NEW YORK - "Everyone is concerned about the affordability of living in the city and how we’re going to deal with this housing crisis," Mayor Adams said Thursday
Thursday, he announced a new plan to address the city's housing crisis.
Over the next decade it aims to add 100 thousand homes across the city and includes turning underused property into affordable housing.
"These conversion proposals for Mayor Adams they could do some real good," Michael Liebman, the Vice President of Wealth Way Equity Group.
Mayor Adams plan aims to loosen restrictions on single-family homeowners enabling them to build additional housing on their property.
Part of the initiative also does away with parking requirements for apartment buildings linked to pricey parking garages.
"Right now every two parking spots that are adding to take up a space for 1 studio apartment making housing more expensive for everyone," said Adams.
One of the more crucial elements aims to eliminate the rule restricting the transformation of thousands of offices across the city built before 1990 into housing, but that plan would require ditching the city's decades-old zoning rules that make that process much more complex.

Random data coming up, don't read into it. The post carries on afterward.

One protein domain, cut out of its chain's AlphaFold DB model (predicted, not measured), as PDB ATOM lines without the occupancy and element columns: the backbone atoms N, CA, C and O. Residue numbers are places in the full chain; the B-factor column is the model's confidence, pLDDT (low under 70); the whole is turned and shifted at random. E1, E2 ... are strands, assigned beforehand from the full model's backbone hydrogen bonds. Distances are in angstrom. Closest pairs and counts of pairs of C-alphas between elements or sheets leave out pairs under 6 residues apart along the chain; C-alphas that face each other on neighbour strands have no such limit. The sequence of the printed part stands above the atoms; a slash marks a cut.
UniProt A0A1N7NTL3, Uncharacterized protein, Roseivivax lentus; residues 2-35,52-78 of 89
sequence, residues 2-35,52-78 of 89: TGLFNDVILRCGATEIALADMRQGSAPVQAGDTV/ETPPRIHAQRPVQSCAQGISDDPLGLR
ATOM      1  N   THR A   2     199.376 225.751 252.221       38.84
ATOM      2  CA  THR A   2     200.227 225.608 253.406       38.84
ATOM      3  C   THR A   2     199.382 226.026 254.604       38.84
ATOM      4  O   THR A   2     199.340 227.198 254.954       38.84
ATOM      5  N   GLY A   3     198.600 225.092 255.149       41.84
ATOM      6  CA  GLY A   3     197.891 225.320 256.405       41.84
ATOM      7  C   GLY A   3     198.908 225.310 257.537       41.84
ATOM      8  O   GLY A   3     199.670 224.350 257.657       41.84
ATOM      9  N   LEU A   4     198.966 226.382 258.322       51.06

Some of the plan's load like offering incentives for developers who create income-restricted housing would need to be carried by the state.
"Whether it's through tax abatement, whether its through ending the antiquated 12FAR cap," added Dan Garodnick, the director of City Planning.
"I think that's the whole ballgame. If you look at recently how the state has their attitude toward real estate programs, its not been so friendly to the developer or anyone whose interested in conversions you know," Liebman said.
It would offer a density bonus for developers who build more property in an area but would need enough crucial support in Albany where legislative sessions don't resume until January.
"I think you'll see blow back from people who think the developers are profiting too much," Liebman predicted.
The mayor though believes the results overtime, with enough approval, could be promising.
"Passing these new rules will help us create 100 thousand new homes," said Adams.
The rollout could create enough homes for a quarter million New Yorkers and create nearly 250 thousand jobs though if approved but wouldn’t take effect until next fall.